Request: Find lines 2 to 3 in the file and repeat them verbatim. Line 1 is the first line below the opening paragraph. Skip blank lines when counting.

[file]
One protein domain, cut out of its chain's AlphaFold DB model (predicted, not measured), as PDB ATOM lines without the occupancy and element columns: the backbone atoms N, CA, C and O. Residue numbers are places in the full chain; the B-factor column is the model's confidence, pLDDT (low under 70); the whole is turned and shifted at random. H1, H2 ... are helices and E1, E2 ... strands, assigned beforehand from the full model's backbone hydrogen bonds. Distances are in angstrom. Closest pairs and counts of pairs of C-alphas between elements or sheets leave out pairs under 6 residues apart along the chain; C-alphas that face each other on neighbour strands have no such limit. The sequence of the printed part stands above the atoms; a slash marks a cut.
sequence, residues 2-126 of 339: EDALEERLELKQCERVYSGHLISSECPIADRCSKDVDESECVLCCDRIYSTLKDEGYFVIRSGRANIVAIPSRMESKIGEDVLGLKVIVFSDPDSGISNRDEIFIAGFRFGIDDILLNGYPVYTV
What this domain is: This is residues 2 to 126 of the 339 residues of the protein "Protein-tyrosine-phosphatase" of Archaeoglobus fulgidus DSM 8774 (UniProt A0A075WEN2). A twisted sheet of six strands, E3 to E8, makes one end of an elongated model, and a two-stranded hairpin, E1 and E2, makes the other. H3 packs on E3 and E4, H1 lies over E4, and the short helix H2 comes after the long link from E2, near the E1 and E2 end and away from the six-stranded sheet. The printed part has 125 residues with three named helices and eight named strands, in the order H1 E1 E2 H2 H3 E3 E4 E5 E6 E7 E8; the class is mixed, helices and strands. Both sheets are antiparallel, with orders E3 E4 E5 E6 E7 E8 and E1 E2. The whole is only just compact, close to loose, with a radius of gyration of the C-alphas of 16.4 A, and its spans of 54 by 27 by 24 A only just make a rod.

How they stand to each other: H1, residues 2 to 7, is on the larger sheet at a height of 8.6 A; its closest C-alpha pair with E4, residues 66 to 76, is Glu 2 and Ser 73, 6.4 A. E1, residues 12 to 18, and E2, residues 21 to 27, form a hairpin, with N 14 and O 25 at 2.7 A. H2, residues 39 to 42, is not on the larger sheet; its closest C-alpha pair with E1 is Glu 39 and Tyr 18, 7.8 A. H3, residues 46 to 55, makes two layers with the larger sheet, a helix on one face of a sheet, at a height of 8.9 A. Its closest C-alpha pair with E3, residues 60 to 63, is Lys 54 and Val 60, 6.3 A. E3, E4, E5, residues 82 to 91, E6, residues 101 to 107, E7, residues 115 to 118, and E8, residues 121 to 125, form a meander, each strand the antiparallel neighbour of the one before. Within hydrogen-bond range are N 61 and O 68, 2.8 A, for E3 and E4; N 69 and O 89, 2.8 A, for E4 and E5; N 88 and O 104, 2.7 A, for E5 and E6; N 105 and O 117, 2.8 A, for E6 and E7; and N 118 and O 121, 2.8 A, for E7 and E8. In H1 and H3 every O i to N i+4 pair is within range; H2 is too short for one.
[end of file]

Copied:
What this domain is: This is residues 2 to 126 of the 339 residues of the protein "Protein-tyrosine-phosphatase" of Archaeoglobus fulgidus DSM 8774 (UniProt A0A075WEN2). A twisted sheet of six strands, E3 to E8, makes one end of an elongated model, and a two-stranded hairpin, E1 and E2, makes the other. H3 packs on E3 and E4, H1 lies over E4, and the short helix H2 comes after the long link from E2, near the E1 and E2 end and away from the six-stranded sheet. The printed part has 125 residues with three named helices and eight named strands, in the order H1 E1 E2 H2 H3 E3 E4 E5 E6 E7 E8; the class is mixed, helices and strands. Both sheets are antiparallel, with orders E3 E4 E5 E6 E7 E8 and E1 E2. The whole is only just compact, close to loose, with a radius of gyration of the C-alphas of 16.4 A, and its spans of 54 by 27 by 24 A only just make a rod.

How they stand to each other: H1, residues 2 to 7, is on the larger sheet at a height of 8.6 A; its closest C-alpha pair with E4, residues 66 to 76, is Glu 2 and Ser 73, 6.4 A. E1, residues 12 to 18, and E2, residues 21 to 27, form a hairpin, with N 14 and O 25 at 2.7 A. H2, residues 39 to 42, is not on the larger sheet; its closest C-alpha pair with E1 is Glu 39 and Tyr 18, 7.8 A. H3, residues 46 to 55, makes two layers with the larger sheet, a helix on one face of a sheet, at a height of 8.9 A. Its closest C-alpha pair with E3, residues 60 to 63, is Lys 54 and Val 60, 6.3 A. E3, E4, E5, residues 82 to 91, E6, residues 101 to 107, E7, residues 115 to 118, and E8, residues 121 to 125, form a meander, each strand the antiparallel neighbour of the one before. Within hydrogen-bond range are N 61 and O 68, 2.8 A, for E3 and E4; N 69 and O 89, 2.8 A, for E4 and E5; N 88 and O 104, 2.7 A, for E5 and E6; N 105 and O 117, 2.8 A, for E6 and E7; and N 118 and O 121, 2.8 A, for E7 and E8. In H1 and H3 every O i to N i+4 pair is within range; H2 is too short for one.